Jump Simulation is distributing a wonderful AR activity book to children at OSF HealthCare Children’s Hospital of Illinois. The 22-page, 3-D interactive coloring-activity book focuses on anatomy and relies on an AR app on a Smartphone.
Jump Simulation is a collaboration between OSF HealthCare and University of Illinois College of Medicine Peoria (UICOMP). Their goal is to improve outcomes and use VR and AR simulations to lower health care costs through the training of healthcare professionals.
Jump Simulation offers a wide range of programs to middle school students to introduce engineering and healthcare opportunities in their STEAM (Science, Technology, Engineering, Art and Math) program. The AR activity book is just another example of the rapidly growing number of creative virtual and augmented reality projects in healthcare.
AR Activity Book for fun and learning
The AR book will be used by Child Life Specialists not only to entertain children but help them learn about their bodies. According to John Vozenelik, vice president and chief medical officer of Jump Simulation,
We want children’s hospitals all over the county to be able to use this. Our goal was to make it low cost and highly distributable. We wanted to make it something other hospitals can replicate.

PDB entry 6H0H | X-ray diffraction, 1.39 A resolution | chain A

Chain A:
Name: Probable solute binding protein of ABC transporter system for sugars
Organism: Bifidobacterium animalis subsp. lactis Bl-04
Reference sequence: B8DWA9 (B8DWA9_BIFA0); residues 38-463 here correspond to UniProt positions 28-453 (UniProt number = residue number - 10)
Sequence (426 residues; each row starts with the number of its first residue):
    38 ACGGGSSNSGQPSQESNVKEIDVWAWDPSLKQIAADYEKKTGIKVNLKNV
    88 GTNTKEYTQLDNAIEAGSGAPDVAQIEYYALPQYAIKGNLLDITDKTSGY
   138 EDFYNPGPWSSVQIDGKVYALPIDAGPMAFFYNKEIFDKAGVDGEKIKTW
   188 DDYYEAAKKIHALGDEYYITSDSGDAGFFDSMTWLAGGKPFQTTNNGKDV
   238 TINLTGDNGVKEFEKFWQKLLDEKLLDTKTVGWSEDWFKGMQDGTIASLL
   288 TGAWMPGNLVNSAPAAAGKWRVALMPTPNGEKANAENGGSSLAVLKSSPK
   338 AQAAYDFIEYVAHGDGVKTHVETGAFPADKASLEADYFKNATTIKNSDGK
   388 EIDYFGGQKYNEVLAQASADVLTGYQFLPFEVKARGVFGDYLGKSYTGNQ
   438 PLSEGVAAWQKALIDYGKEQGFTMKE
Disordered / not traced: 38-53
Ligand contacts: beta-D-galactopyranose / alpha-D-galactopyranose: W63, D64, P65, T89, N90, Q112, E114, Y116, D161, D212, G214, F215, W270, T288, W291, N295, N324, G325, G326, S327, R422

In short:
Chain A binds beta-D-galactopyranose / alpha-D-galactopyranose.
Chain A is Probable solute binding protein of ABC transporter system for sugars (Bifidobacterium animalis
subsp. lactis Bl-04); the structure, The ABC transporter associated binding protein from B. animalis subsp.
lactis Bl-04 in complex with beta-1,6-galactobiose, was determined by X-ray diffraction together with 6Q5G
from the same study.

Using Smartphones and books that can be downloaded and printed at the hospital, it’s a refreshing change from the usual high cost of providing any activity in a medical setting.
Though it’s designed to be fun, the activity book is actually a powerful teaching tool which explains the various systems in the body with the help of virtual reality. The book was funded through a $400,000 grant from PNC Foundation with the goal of expanding Jump’s STEAM (science, technology, engineering, art, and math) program to students who are patients at Children’s Hospital. The ultimate goal is to reach nearly 23,000 kids in five years by distributing it at hospitals everywhere. (Pekins Daily)
Here’s a quick look at the AR activity book.
Projects like this are the beginning of the way AR and VR will transform healthcare. The future will look back and wonder how people practiced medicine without having access to VR and AR simulations. Just as we today find it inconceivable that patients suffered through medical procedures without the use of anesthesia.
Emory Craig is a writer, speaker, and VR consultant with extensive experience in art, new media, and higher education. He speaks at global conferences on innovation, education, and ethical technology in the future. He has published widely and worked with the US Agency for International Development, the United Nations, and the Organization for Economic Co-operation and Development (OECD). Living at the intersection of learning, games, and immersive storytelling, he is fascinated by AI-based avatars, digital twins, and the ethical implications of blurring the boundaries between the real and the virtual.